Metzler , Dunlop, Avon, etc all have charts that list the suggested pressure for their particular tire on a particular bike.
Metzler reccomends 36 front and 42 rear I believe for their 880's on the VN750 ...42/50 is a bit too high.

The next correct answer is to spend the time testing your tire by inflating it with various pressures and then taking tempature readings after 20 minute runs at the same speed. This of course can take along time, requires some good equipment, and may result in premature wear to the tire.

But, you can use the method to fine tune whatever figure you have found that was reccomended. Although the manual does say 28/30 for the stock tire, I found 29/32 to run cooler. (This was on the Bridgestone Excedra's)

The key there is finding the "coolest" tempature. As mentioned the load on the tires has to be considered , but I would not inflate the tires to what is written on the tire , but by what the company that made the tire reccomneds for that particular motorcyle.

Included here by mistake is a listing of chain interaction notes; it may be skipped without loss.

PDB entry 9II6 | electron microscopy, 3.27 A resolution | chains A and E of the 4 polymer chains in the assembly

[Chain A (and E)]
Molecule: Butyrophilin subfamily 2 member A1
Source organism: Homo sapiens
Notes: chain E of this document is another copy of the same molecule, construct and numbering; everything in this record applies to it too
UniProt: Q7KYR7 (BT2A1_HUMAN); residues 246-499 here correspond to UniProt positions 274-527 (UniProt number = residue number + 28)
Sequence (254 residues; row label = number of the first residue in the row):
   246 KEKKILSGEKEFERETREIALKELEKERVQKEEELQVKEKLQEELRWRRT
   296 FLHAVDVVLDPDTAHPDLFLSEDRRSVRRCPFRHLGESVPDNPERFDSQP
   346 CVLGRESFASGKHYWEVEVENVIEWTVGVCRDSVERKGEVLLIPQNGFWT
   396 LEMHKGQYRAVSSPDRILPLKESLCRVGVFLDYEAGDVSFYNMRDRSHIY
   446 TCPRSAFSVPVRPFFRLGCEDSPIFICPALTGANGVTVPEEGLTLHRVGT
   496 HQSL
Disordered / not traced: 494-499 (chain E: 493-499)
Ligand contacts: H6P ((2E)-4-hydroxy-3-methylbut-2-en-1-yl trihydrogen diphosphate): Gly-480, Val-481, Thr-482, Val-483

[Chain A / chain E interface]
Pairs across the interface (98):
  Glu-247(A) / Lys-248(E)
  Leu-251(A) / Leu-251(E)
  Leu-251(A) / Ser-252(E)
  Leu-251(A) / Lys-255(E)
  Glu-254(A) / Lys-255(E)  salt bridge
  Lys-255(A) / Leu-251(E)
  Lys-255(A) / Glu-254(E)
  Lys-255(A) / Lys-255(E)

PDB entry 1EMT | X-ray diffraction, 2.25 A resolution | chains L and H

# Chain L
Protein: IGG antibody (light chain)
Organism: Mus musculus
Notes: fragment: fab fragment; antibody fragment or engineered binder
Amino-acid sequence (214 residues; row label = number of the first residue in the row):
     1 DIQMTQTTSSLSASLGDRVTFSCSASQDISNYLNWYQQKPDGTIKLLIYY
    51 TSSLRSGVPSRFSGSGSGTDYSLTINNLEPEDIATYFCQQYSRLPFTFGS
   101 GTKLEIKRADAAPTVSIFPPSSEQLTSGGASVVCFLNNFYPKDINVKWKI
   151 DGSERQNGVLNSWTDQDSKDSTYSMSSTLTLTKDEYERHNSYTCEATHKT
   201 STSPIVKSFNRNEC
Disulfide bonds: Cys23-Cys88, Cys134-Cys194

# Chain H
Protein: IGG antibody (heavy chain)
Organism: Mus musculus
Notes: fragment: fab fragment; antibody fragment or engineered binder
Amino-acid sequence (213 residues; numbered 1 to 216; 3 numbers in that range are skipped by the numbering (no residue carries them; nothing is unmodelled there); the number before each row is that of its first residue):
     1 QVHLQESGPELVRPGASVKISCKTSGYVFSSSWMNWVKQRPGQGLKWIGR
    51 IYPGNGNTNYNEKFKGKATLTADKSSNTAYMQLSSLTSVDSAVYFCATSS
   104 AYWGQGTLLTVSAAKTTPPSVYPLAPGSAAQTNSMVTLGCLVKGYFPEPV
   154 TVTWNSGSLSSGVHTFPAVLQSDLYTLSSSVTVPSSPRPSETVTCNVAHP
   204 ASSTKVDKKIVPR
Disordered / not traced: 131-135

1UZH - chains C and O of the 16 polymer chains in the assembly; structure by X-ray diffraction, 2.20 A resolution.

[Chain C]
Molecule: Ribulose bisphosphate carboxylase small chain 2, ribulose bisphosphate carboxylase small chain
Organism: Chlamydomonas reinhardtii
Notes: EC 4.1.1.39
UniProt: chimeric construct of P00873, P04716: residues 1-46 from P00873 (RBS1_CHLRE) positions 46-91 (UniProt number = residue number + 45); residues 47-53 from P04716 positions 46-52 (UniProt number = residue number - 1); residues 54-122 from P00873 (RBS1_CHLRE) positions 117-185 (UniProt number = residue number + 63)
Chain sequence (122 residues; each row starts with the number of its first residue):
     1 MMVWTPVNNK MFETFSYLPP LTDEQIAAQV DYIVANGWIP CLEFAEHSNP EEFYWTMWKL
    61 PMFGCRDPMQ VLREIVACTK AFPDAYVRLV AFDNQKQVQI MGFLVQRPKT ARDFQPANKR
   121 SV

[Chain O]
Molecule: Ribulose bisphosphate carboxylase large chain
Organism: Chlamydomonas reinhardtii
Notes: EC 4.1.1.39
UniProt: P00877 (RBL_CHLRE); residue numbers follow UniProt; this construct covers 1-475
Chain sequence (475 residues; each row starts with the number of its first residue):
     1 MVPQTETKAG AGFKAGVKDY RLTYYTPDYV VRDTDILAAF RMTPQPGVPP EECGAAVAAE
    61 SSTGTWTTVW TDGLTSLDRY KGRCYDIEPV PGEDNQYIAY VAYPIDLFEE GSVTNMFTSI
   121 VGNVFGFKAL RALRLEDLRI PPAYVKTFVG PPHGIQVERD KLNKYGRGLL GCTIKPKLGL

And as you did not tell us what kind of tire you have, only that it is the stock size, I am unable to give you an anwer as pressures differ alot from tire to tire...........



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post #10 of 13 (permalink) Old 07-25-2009, 12:27 PM
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I agree that my explanation was really weak. We used to use that formula for figuring a starting place for oversized off road tires on jeeps.

Fergy